Tantawawas: Bolivian Bread Babies for Day of the Dead

Copyright: http://www.canalpatrimonio.com/es/noticias/?iddoc=50028

Copyright: http://www.canalpatrimonio.com/es/noticias/?iddoc=50028

Tantawawas are sweet bread figurines, sometimes flavored with cinnamon, other times with anise, that are shaped into various traditional shapes to honor the dead. In the Quechua language, which is spoken by over 2 million people in Bolivia, the word "tanta" means bread and the word "wawa" means baby. Most of the time, these breads are shaped like babies wrapped in a blanket.

Baking tantawawas is a tradition typical of Bolivia's highland (Andes) region, and some parts of Peru and Ecuador. Here people believe that the spirits of the dead will arrive to visit on November 1st and 2nd of each year. In Bolivia, November 2nd (Day of the Dead, also known as Día de los Santos Difuntos) is a national holiday. People honor children who have passed away, on November 1st and adults who have passed away, on November 2nd. They believe the soul, or "ajayu" will often return in the form of a child. Part of this tradition involves taking a meal to the cemetery and eating it there. A table is set, including an empty chair and full plate of food for the deceased. Typically, families will cook the foods that were preferred by their relatives who have passed on. They also believe the dead return very thirsty. It would be very remiss of them not to also set a glass of water or some other beverage at their place at the table. Tantawawas are a part of this tradition in the Western highlands. They are not typical to Eastern Bolivia, but can be purchased in some places. Other cakes, breads and cookies are also served, as is "manjar de leche", a type of caramel that is spread on bread.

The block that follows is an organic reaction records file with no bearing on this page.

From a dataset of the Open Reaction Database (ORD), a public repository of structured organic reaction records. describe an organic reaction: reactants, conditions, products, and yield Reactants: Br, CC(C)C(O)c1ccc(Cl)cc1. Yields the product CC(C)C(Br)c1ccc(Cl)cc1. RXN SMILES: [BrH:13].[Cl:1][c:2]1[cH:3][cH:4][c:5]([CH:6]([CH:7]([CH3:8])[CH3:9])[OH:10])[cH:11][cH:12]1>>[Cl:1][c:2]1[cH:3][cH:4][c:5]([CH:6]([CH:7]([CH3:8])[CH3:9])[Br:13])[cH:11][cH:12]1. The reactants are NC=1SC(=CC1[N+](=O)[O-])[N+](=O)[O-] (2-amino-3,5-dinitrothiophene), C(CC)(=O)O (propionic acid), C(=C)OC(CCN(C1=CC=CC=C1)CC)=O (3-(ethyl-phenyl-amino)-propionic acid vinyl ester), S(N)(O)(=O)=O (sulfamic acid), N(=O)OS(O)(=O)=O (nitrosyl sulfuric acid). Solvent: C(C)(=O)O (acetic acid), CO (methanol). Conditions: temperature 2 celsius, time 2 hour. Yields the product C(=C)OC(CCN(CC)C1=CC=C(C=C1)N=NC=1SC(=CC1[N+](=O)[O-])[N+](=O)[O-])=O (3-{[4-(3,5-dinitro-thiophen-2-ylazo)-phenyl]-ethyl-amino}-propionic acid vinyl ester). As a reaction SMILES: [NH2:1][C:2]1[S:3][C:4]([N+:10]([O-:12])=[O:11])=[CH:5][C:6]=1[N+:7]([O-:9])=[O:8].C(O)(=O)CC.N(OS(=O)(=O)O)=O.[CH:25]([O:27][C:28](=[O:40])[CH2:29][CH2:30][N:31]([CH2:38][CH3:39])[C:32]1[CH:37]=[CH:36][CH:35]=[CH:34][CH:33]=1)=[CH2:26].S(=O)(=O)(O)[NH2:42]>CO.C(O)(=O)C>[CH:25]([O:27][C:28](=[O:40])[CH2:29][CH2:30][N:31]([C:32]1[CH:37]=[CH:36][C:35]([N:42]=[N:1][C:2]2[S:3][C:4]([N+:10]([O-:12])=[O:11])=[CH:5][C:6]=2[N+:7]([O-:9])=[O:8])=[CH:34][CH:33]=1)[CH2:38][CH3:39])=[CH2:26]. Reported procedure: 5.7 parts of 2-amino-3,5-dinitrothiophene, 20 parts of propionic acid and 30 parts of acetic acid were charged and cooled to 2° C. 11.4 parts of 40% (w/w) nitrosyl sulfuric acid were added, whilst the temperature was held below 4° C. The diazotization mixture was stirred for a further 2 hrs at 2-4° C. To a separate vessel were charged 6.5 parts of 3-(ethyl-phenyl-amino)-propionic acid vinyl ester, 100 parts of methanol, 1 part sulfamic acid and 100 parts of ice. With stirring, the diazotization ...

Tantawawas can be very small or very large, even life-sized. Some bakers actually add a small ceramic face, similar to a doll's face, to the dough prior to baking it. Other make actual baked baskets from bread dough and fill the baskets with candies, cookies, and tantawawas. In the city of El Alto, above La Paz, a competition is held to see who baked the largest Tantawawa.

Click to read more about Day of the Dead and All Saints Day in Bolivia.


3 pounds of white flour
1 slice of fresh yeast
1/2 pound of powdered sugar
2 teaspoons of fine salt
1 pound of butter
4 eggs
1 tablespoon of ground cinnamon
1 teaspoon of yellow powdered food coloring
2 cups of milk


Sift the flour, then cut in the butter until it forms a crumbly mixture. Make a 'well' in the middle and add the yeast, sugar and salt. Add the eggs, coloring and ground cinnamon and continue mixing, adding the milk a little at a time.

Knead the dough and allow it to rise for about 15 minutes. Then knead again and let rise again. Do this about four times.

Form the dough into balls and let rise half an hour. Then share figurines of babies, crosses, stars, angels with wings, etc. If using ceramic decorative items (such as baby faces) add these to your dough.

Place on a greased cookie sheet. Brush each dough figure with beaten egg white (this will cause the dough to be shiny rather than dull after you take it from the oven).

Bake 15-20 minutes at 350 degrees F.

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